Blog Moved

This blog has moved to

Saturday, March 08, 2008

Converting Wings of War Prepaints. (2) Sopwith Camels

As discussed in a previous post I am trying to make up flights of aircraft from the same squadron by converting the Wings of War prepainted miniatures - but without doing a complete repainting job.

I tried to do some research on the British but all that happened was I got confused. There were all sorts of combinations of letter, numbers and stripes that changed several times through the course of the war. The solution, I decided was to make up a fictitious squadron.

Biggles, Algy and Ginger set out to bag some Huns.

These models are based on the Wings of War model of William Barker's Sopwith Camel. To convert it to Biggle's Squadron colours I painted out some of the stripes on the rear fuselage and the heart painted on the tailfin using Humbrol 75, Bronze Green.

Then I added some large recognition letters on the upper surface of the wing using waterslide transfers I found in my local model railway shop, Harburn Hobbies in Edinburgh. It was quite hard to find transfers that were both the right size and not too modern looking so many thanks to the assistant who spent about fifteen minutes searching through their extensive stock of transfers before finding these ones, originally meant for British diesel locomotives in the 1950s and early 60s.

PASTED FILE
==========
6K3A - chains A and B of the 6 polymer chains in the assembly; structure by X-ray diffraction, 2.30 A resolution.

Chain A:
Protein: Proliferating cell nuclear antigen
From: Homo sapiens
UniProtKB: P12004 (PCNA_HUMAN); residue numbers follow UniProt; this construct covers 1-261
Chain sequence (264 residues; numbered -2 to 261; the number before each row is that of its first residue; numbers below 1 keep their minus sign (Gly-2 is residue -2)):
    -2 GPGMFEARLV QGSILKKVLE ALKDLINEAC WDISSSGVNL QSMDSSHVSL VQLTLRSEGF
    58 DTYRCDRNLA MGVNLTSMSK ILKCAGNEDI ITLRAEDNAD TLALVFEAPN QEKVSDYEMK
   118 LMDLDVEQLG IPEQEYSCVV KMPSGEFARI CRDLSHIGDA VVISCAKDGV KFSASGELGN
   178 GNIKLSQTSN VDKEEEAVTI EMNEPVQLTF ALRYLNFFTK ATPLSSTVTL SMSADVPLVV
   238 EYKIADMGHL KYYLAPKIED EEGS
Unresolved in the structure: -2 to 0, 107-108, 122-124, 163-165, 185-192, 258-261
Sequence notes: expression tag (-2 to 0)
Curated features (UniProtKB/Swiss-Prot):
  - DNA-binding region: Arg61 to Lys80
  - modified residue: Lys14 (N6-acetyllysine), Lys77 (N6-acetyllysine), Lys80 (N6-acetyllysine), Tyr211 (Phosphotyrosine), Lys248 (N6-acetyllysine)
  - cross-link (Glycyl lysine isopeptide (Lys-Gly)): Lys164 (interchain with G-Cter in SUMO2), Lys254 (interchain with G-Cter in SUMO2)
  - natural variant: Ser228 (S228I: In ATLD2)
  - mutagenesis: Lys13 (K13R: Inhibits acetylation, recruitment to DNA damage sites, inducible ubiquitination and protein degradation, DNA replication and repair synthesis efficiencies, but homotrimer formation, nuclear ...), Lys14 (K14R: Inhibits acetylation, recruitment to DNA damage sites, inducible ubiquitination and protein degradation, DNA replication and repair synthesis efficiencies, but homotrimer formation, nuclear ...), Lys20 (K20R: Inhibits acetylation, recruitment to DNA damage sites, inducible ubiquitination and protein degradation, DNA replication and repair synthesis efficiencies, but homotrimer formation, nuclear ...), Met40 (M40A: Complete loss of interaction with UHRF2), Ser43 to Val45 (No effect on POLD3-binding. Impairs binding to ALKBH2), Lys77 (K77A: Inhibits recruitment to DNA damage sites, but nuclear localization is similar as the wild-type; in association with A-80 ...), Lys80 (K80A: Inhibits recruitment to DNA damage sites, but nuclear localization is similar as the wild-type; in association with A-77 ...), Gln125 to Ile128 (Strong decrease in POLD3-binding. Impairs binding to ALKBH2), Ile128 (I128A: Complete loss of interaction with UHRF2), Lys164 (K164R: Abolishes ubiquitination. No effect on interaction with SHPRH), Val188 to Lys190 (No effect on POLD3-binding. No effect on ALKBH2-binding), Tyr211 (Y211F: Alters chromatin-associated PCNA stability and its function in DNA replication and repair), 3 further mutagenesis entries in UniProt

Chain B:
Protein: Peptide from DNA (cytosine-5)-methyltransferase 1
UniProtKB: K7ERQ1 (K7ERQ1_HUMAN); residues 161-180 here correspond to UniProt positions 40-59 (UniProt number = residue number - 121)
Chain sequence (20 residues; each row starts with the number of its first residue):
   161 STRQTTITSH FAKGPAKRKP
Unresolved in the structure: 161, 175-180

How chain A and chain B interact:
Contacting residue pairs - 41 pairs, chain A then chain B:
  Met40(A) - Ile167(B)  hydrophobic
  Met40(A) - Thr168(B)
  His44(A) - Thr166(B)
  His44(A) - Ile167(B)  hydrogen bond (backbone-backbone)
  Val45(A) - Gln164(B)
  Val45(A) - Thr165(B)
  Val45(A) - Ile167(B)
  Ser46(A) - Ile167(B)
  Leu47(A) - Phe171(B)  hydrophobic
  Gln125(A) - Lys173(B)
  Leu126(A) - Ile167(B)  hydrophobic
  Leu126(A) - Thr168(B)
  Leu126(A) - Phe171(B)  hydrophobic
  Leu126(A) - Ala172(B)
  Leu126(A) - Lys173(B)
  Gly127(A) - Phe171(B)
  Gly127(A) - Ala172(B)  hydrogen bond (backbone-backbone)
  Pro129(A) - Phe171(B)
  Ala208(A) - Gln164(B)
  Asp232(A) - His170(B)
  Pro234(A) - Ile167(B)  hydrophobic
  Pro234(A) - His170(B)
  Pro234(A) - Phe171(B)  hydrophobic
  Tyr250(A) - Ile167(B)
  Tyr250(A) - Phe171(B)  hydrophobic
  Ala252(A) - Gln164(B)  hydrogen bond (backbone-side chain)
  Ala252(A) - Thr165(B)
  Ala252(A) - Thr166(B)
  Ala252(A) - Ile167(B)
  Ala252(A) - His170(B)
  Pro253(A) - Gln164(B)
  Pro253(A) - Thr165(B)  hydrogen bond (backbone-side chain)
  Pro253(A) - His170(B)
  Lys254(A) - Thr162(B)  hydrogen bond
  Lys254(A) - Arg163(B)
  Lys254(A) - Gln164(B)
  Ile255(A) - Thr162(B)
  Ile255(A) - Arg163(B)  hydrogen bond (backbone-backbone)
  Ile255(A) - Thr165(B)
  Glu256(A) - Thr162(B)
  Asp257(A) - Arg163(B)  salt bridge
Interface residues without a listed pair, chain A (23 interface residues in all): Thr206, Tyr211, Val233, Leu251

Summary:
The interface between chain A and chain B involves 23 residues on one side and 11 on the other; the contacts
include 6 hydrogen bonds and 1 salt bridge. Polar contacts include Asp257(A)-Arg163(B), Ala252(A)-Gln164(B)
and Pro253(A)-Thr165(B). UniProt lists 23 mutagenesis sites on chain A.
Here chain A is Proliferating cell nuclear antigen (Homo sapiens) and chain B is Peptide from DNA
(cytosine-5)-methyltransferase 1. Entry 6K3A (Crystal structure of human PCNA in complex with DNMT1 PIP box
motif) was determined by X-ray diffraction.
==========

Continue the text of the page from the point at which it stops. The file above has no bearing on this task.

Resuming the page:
Those models may have completely made up markings, but look like they could be a real squadron and that's good enough for the likes of me.

Notes (added 10th March, 2008): Thanks to Tim who, in a comment on this blog, reminded me that Captain James Bigglesworth (Biggles) was said by his creator, W.E Johns, to be in the fictitious 266 Squadron RFC. Looking around the numerous Biggles sites on the Internet I find that while Algy fought alongside Biggles in the Great War, he did not meet up with the famous Ginger until after the war. That must be another carrot-top flying with him in the picture above.

My rather limited reference books for this period and the numerous web sites devoted to WWI aviation suggest that most British planes carried identifying letters on the sides of the fuselage rather than on the top of the wing. Indeed I have not yet found a single example of this being done by a squadron equipped with Camels. All I can say is that some squadrons put letters on their wings, that 266 Squadron are unusual and that it works better that way when you're playing a game.

1 comment:

Anonymous said...


Nice. I've done exactly the same thing. I have the infamous 266 sqd as well. I've painted out all but one of the white bands and added lettering just next to the cockpit in RFC style.